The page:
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The 2 Pounds Per Week Rule and How to Burn Fat Faster

Why do you always hear that 2 pounds per week is the maximum amount of fat you should safely lose? If you train really hard while watching calories closely shouldn’t you be able to lose more fat without losing muscle or damaging your health?
What if you want to lose fat faster? How do you explain the fast weight losses on The Biggest Loser? These are all good questions that I’ve been asked many times. With the diet marketplace being flooded every day with rapid weight loss claims, these questions desperately need and deserve some honest answers. Want to know where that 2 pounds per week rule comes from and what it really takes to burn more than 2 pounds of fat per week? Read on


Why Only 2 Pounds Per Week?

The truth is, two pounds is not the maximum amount you can safely lose in a week. That’s only a general recommendation and a good benchmark for setting weekly goals. It’s also sensible and realistic because it’s based on average or typical results.

The actual amount of fat you can lose depends on many factors. For example, weight losses tend to be relative to body size. The more body fat you carry, the more likely you’ll be able to safely lose more than two pounds per week. Therefore, we could individualize our weekly guideline a bit by recommending a goal of 1-2 lbs of fat loss per week or up to 1% of your total weight. If you weighed 300 lbs, that would be 3 lbs per week.

Body Weight Vs Body Composition

Weight loss is somewhat meaningless unless you also talk about body composition; the fat to muscle ratio, as well as water weight. Ask any wrestler about fast weight loss and he’ll tell you things like, “I cut 10 lbs overnight to make a weight class. It was easy – I just sweated it off.”

You’ve also probably seen people that went on some extreme induction program or a lemon juice and water fast for the first week and dropped an enormous amount of weight. But once again, you can bet that a lot of that weight was water and lean tissue and in both cases, you can bet that those people put the weight right back on.

The main potential advantage of any type of induction period for rapid weight loss in the first week is that a large drop on the scale is a motivational boost for many people (even if it is mostly water weight).

Why do you hear so many diet and fitness professionals insist on 2 lbs a week max? Where does that number come from? Well, aside from the fact that it’s a recommendation in government health guidelines and in position statements of most nutrition and exercise organizations, it’s just math. The math is based on what’s practical given the number of calories an average person burns in a day and how much food someone can reasonably cut in a day.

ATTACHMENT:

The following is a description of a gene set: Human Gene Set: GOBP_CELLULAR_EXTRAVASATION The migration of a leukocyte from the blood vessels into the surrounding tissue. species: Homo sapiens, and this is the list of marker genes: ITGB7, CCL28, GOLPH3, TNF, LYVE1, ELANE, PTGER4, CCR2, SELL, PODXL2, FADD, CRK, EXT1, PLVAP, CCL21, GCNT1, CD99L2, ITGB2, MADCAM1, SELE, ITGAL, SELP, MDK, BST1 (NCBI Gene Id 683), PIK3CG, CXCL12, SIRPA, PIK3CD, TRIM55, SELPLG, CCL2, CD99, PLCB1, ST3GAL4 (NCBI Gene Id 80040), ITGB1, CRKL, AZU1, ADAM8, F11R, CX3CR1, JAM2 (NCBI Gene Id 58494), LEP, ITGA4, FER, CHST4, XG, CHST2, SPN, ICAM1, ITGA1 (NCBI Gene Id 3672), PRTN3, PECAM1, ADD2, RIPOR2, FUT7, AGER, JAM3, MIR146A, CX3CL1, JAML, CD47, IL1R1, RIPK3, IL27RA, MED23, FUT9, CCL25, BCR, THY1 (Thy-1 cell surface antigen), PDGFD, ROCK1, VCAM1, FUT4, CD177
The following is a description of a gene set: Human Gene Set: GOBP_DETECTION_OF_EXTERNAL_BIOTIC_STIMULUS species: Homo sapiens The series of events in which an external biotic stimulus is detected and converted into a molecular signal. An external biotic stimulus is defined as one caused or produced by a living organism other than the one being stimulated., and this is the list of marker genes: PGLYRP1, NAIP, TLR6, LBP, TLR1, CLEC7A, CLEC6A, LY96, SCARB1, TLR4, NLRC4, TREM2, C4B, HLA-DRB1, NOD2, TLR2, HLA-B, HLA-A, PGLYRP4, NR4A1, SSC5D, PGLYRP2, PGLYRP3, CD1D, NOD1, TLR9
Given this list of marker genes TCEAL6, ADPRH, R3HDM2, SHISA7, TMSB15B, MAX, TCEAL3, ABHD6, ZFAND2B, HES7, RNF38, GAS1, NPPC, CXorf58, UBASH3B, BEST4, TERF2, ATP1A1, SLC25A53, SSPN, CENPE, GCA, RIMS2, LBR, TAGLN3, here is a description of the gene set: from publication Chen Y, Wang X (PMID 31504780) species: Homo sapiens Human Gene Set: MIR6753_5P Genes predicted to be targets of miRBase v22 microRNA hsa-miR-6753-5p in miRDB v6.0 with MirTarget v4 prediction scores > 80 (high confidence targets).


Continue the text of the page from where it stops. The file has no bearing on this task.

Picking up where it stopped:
How Do You Lose More Than 2 Pounds Per Week?

Can you lose more than 2 lbs of pure fat in a week? Yes, although it’s easier in the beginning. It gets harder as your diet progresses. How do you do it? My rule is, extraordinary results require extraordinary efforts. An extraordinary effort means a particularly strict diet, as well as burning more calories through training because you can only cut your calories so far from food before you’re starving and suffering from severe hunger.

Simply put, you need a bigger calorie deficit.

If you have a 2500 calorie daily maintenance level, and you want to drop 3 lbs of fat per week withe diet alone, you’d need a huge daily deficit of 1500 calories, which would equate to eating 1000 calories per day. You would lose weight rapidly for as long as you could maintain that deficit (although it would slow down over time). Most people aren’t going to last long on so little food and they often end with a period of binge eating. It’s not practical (or fun) to cut calories so much and in some cases it could be unhealthy.

The other alternative is to train for hours and hours a day, literally. People ask me all the time, “Tom, how is it possible for the Biggest Loser contestants to lose so much weight? Well first of all they’re not measuring body fat, only body weight. Then you have the high starting body weights and the large water weight loss in the beginning. After that, just do the math – they’re training hours a day so they’re creating a huge calorie deficit.

But without that team of trainers, dieticians, teammates, a national audience and all that prize money, do you think they’d be motivated and accountable enough to do anywhere near that amount and intensity of exercise in the real world? Would it even be possible if they had a job and family? Not likely, is it? It’s not practical to do that much exercise, and it’s not practical to cut your calories below a 1000 a day and remain compliant. If you manage to achieve the latter, it’s very difficult not to rebound and regain the weight afterwards for a variety of physiological and psychological reasons.

Source:www.physicalliving.com

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